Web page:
Facebook Inc., Twitter Inc. and Alphabet Inc.’s Google will all send their top lawyers to testify Nov. 1 in front of congressional committees investigating how Russian state actors used social networks and online platforms to interfere in the 2016 U.S. presidential election.
Facebook’s Colin Stretch, Twitter’s Sean Edgett and Google’s Kent Walker will represent their companies, the technology giants said. The three general counsels will face intelligence committees from both the House and Senate that are expected to grill the companies on what they knew about Russian attempts to use their platforms to influence the election, when they knew it, and what they’re doing to prevent it from happening again. The companies have already briefed committee members in closed-door sessions.
The news puts to rest the question of whether top executives such as Facebook’s Mark Zuckerberg or Sheryl Sandberg, Twitter’s Jack Dorsey and Google’s Sundar Pichai would be the ones fielding lawmakers’ inquiries. Sandberg met with members of Congress in private last week and gave an interview on the subject of Russian activity on the social network. Zuckerberg has also spoken to reporters and published blog posts in recent weeks, all part of a broader public relations campaign to push back on the flurry of questions about the company’s role in the presidential elections and democracy in general.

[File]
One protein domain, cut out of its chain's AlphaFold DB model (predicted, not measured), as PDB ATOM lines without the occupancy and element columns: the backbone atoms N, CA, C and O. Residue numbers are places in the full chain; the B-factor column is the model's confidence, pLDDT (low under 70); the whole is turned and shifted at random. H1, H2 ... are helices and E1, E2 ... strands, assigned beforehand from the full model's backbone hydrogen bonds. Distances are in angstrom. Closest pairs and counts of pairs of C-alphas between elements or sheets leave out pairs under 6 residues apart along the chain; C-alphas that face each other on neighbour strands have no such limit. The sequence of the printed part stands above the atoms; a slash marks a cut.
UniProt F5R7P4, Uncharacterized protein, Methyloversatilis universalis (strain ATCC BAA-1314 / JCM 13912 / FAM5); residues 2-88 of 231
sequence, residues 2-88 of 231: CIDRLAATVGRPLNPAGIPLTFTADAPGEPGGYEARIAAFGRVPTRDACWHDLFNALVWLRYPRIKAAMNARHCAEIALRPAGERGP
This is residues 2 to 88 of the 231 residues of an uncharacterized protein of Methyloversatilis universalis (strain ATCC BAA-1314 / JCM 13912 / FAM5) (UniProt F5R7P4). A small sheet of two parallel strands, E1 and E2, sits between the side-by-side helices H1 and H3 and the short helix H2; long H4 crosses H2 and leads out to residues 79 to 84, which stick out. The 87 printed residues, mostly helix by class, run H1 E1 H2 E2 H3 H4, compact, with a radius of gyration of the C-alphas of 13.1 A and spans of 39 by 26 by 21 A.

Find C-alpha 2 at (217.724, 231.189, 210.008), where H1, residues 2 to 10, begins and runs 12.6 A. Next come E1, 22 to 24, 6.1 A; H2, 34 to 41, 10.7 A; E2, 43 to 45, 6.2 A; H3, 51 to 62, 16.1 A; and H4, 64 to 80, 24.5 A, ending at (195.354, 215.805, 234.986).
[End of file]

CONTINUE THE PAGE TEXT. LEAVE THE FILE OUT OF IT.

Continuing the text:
One issue Congress is already moving forward on is transparency in political ads. Republican Senator John McCain joined Democrats Amy Klobuchar and Mark Warner today in announcing a bill that would require online advertisements to disclose the same information about their funders as radio and TV ads.